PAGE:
I didn’t care much for the characters, but they just managed to be not-annoying enough to make me think they weren’t funny. Normally, I really hate those dumb characters in comedies, with no redeeming qualities and who serve no purpose other than to screw everything up. But the characters here toed the line very carefully and managed to be hilarious.

I personally thought Josh Groban shined in this movie. My friend was surprised to see him acting, but he was really funny. I think I can chalk that up to a good screenplay, but the protagonist (played by Glenn Howerton) definitely was overshadowed by the other, more interesting characters.

If you are at all intrigued by this movie, I highly highly recommend you try to check out a screening near you. The screenings left are:

  • Atlanta, GA (Midtown Art Cinema) – July 17
  • St. Louis, MO (Plaza Frontenac) – July 18
  • Minneapolis, MN (Lagoon Cinema) – July 19
  • Chicago, IL (Logan Square Theatre) – July 21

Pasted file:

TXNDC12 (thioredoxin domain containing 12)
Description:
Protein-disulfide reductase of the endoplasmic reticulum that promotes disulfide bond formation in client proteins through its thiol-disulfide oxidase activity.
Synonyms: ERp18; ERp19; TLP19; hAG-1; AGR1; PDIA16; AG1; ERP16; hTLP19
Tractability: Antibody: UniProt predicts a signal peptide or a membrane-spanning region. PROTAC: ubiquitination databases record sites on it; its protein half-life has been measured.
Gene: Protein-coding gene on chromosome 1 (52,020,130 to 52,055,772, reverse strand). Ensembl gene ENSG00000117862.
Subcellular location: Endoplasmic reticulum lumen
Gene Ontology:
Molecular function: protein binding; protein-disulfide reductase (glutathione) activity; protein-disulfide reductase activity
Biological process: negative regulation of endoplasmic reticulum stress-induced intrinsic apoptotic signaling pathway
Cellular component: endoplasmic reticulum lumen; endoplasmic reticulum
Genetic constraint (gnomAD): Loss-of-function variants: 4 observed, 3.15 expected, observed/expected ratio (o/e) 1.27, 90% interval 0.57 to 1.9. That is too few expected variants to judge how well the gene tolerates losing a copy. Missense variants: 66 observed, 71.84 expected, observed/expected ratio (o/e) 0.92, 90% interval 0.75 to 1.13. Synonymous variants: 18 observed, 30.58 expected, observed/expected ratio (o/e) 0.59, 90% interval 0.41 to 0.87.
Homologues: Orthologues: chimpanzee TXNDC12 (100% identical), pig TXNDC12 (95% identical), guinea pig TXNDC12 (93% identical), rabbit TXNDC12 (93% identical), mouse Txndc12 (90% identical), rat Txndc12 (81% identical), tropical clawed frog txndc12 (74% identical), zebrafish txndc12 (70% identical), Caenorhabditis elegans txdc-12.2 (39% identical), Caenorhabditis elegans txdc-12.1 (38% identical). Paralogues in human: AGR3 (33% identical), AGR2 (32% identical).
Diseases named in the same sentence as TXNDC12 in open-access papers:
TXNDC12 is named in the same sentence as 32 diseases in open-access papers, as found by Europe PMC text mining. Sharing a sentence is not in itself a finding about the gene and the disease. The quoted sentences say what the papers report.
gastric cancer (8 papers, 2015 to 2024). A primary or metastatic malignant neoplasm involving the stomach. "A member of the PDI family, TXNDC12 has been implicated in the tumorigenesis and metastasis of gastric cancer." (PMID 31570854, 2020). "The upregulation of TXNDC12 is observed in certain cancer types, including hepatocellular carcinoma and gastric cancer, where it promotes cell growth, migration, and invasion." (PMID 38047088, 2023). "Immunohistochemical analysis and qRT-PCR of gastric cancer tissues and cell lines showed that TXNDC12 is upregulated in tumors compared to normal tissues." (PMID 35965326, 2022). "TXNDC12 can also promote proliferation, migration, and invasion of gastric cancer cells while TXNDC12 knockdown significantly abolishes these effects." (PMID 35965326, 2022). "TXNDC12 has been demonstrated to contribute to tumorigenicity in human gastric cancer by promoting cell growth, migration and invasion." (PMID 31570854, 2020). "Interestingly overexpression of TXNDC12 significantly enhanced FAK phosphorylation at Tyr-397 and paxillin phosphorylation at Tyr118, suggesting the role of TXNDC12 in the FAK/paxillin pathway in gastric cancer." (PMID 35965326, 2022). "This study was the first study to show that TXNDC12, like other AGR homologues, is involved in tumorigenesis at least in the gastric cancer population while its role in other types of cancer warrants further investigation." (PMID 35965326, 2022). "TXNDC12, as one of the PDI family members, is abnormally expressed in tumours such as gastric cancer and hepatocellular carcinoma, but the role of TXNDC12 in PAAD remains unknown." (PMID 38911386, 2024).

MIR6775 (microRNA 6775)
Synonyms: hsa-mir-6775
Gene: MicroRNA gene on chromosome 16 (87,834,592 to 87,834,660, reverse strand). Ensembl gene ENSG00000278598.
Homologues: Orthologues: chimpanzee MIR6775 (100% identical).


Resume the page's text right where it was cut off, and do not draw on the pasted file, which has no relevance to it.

• Detroit, MI (Main Art Theater) – July 22

Get tickets for a free screening of Coffee Town and/or We Are the Millers here. You have a really good shot, and I think it’s worth it to try.

The movie was well-worth my time.

Day 10 — Someone you don’t talk to as much as you’d like to

Dear Jeff,

I’m disappointed in myself for letting us drift apart the way we have. Even after I moved, I was able to talk to you about anything, any time. You always made time to see me when I would come back to visit, and I don’t think I ever communicated to you exactly how much I appreciated you taking the time to see me for a few hours, despite knowing that I would drag you into a Victoria’s Secret and then run away in an attempt to embarrass you publicly.